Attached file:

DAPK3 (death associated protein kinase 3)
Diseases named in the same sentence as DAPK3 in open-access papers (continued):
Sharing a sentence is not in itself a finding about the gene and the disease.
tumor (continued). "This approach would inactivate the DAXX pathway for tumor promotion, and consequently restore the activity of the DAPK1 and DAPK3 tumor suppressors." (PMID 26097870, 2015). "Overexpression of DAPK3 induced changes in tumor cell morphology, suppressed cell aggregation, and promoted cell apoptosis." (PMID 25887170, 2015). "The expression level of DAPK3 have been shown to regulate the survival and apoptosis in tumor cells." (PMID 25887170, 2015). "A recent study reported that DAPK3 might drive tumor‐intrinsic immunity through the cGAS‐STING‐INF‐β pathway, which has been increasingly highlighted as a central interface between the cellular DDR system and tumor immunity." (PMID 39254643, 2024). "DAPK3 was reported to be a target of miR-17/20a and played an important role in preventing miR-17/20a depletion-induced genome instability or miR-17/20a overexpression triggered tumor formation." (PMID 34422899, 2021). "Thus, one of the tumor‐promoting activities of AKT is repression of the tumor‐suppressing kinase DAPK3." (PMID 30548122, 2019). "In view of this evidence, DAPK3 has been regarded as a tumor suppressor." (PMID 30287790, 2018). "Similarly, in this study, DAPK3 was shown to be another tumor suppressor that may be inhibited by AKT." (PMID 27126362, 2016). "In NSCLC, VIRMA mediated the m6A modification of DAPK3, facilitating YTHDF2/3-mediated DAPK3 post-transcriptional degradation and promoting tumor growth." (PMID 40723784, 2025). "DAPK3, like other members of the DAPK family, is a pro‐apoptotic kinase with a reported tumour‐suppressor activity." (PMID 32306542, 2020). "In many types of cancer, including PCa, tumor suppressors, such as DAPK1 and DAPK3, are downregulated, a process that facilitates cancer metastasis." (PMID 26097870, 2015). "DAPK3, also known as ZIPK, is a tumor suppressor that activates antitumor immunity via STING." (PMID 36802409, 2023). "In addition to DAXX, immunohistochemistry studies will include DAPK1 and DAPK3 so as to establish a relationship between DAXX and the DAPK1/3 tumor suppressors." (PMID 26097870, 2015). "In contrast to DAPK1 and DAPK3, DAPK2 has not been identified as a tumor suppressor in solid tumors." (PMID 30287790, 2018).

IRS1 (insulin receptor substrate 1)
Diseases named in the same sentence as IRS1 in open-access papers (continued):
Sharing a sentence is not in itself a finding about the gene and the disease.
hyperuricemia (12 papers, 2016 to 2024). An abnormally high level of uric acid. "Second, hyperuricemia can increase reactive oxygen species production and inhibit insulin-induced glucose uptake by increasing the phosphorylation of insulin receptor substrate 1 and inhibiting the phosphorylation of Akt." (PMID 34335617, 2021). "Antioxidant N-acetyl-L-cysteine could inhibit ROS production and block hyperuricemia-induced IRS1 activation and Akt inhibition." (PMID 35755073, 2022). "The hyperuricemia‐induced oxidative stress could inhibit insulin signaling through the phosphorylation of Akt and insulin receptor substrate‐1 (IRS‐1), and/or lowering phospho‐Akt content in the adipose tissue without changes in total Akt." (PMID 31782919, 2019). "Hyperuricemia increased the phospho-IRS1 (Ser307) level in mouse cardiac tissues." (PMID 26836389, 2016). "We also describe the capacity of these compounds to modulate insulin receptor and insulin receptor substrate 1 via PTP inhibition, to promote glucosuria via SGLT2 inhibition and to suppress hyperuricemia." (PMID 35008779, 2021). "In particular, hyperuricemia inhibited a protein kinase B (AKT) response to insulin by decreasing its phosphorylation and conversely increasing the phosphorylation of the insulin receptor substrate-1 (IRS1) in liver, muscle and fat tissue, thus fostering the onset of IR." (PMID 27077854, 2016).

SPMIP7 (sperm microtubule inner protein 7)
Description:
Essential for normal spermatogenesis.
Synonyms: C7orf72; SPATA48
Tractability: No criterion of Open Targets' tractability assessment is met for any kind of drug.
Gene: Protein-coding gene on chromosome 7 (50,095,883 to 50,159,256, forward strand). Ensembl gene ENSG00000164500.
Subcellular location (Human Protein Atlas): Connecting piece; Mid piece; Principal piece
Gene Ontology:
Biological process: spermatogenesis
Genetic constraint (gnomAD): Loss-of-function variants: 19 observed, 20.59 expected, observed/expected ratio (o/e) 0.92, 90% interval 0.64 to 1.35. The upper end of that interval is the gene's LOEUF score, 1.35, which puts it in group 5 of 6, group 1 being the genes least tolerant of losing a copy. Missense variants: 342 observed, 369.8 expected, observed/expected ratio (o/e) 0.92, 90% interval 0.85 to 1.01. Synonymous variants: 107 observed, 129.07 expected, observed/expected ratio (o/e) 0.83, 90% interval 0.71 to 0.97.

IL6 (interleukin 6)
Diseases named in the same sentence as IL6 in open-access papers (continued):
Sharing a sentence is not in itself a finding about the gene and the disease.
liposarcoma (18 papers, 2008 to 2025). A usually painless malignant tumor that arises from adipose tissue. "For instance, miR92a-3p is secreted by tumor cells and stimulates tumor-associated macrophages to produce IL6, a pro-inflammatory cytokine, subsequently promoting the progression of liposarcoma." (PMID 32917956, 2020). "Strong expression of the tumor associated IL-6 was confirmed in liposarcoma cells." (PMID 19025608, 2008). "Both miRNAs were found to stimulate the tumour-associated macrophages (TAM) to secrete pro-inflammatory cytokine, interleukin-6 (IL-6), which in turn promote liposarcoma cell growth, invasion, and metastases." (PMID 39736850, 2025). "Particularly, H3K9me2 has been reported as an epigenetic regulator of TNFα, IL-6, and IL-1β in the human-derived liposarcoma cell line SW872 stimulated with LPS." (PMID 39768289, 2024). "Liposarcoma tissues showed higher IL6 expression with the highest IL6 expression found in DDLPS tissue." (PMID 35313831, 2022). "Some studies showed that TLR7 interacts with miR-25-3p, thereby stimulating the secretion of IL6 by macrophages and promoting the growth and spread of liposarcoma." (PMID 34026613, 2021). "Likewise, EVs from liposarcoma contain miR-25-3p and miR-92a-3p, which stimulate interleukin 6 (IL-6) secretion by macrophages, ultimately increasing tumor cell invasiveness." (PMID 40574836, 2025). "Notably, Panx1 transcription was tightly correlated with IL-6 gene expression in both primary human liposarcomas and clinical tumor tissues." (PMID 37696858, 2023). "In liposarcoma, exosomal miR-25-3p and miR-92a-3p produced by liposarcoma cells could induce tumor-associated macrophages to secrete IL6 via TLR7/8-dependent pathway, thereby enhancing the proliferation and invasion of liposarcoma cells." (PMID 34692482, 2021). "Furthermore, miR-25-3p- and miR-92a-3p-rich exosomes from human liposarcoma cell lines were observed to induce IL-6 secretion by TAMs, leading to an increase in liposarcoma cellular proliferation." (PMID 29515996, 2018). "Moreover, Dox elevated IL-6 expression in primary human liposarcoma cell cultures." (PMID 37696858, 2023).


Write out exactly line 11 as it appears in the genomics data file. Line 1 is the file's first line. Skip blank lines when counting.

Essential for normal spermatogenesis.